As Ozzy entered the restaurant, a waitress who was a dead-ringer for Florence Jean Castleberry from the TV show Alice exclaimed, “Ozzy Osbourne! Ozzy Osbourne! Oh my gawd! Ozzy Obsbourne in my restaurant!” She proceeded to fawn and fuss over Ozzy and his bandmates, making a big show of getting their autographs: “Ozzy Osbourne! Ozzy Osbourne!” (This was decades before The Osbournes TV show, but the “Prince of Darkness” was a household name even then, thanks in part to several infamous events, including biting the head off a dove during a press conference and urinating on the Alamo.)

We approached Ozzy as well, but we were far too nervous and too “cool” to hoot and holler and otherwise make a big fuss, so we simply and sheepishly asked the former Black Sabbath singer if we could have his autograph, and if we could take a picture with him (in those days before everyone had a phone in their pocket, we always made sure to take a loaded camera with us to concerts). Ozzy, appearing dazed and confused—the word “sobriety” was not yet a part of his vocabulary—complied, and we had a great story to tell at work the next week, with photographic proof of our encounter.

Part of what made the story great is that I brazenly asked Ozzy as he was leaving the restaurant if he wanted to play Pac-Man (as with many establishments of the era, there was a mini-arcade in the lobby). Unfortunately, the “Godfather of Heavy Metal” declined, saying in his distinctly British accent, “I don’t play.”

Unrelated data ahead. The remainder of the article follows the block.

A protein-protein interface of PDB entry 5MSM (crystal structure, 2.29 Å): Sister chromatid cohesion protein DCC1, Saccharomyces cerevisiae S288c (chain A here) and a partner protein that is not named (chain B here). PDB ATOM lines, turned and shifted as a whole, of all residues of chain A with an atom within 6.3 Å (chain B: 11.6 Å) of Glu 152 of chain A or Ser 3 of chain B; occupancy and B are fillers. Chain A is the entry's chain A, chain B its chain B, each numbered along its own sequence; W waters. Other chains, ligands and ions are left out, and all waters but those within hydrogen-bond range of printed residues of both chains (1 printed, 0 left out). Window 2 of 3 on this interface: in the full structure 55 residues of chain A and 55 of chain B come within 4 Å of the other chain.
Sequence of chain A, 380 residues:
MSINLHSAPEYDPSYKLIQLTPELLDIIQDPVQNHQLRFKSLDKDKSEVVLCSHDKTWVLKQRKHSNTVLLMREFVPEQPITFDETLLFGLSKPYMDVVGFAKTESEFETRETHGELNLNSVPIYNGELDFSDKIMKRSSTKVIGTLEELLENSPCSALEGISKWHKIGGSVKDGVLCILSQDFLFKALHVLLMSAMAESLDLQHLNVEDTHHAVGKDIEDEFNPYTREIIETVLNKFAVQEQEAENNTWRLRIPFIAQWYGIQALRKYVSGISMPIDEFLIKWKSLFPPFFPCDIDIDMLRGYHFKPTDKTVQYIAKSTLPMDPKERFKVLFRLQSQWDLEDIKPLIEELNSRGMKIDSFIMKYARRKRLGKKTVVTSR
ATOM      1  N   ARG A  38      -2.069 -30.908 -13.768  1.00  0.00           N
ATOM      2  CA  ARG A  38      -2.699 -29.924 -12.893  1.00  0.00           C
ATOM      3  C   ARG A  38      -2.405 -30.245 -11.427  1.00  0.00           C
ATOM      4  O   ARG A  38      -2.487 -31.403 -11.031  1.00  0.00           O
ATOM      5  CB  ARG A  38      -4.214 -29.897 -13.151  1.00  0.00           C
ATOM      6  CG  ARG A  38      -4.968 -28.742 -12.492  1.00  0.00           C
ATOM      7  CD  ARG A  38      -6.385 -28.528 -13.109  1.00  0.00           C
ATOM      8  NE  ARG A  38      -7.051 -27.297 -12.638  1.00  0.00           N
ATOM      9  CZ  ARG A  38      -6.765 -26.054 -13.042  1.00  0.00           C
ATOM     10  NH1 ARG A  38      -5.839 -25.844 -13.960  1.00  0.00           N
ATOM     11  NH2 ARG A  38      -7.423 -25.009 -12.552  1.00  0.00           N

During that golden age of metal, my concert buddies and I also met the guys in Metallica, W.A.S.P., Ratt, and Queensryche, along with frontman Paul Stanley and drummer Eric Carr from KISS. This was when the band was touring without their patented makeup for the first time. Needless to say, we got their autographs and snapped photos.
Regrettably, during the late 1990s, when eBay was new and exciting, I sold all my autographs, which were on scraps of paper we scrounged from hotels and restaurants—we rockers apparently weren’t savvy enough to bring albums or something more substantial to sign. I sold Ozzy Osbourne’s signature for $50, Paul Stanley’s for $35, and Eric Carr’s for $50. (The reason Carr’s autograph brought more than the more famous Stanley is that Carr, Peter Criss’s original replacement, had passed away.)

One thing I did keep was my collection of concert ticket stubs. This was because I wanted a record of the shows I had seen. After going through the stubs recently, it struck me how cheap concerts were three decades ago. My first concert was Journey on July 8, 1983, which was one month before my 16th birthday. The price? A paltry $11.00. My next three shows were Robert Plant (Sept. 22, 1983), $13.50; ZZ Top (Sept. 29, 1983), $13.50; and KISS (Jan. 13, 1984), $13.00.

I went to many more concerts throughout the 1980s and into the early ’90s, but having kids and tending to the responsibilities of being a married man slowed my concert-going considerably by the mid-1990s. Plus, concerts had priced me out of the market. The first show I wanted to go to, but didn’t because of the expense was the Eagles Hell Freezes Over Tour, which came to Texas Stadium in Irving (where the Dallas Cowboys used to play) on July 3, 1994. Tickets were a then-shocking $50 to $120 each.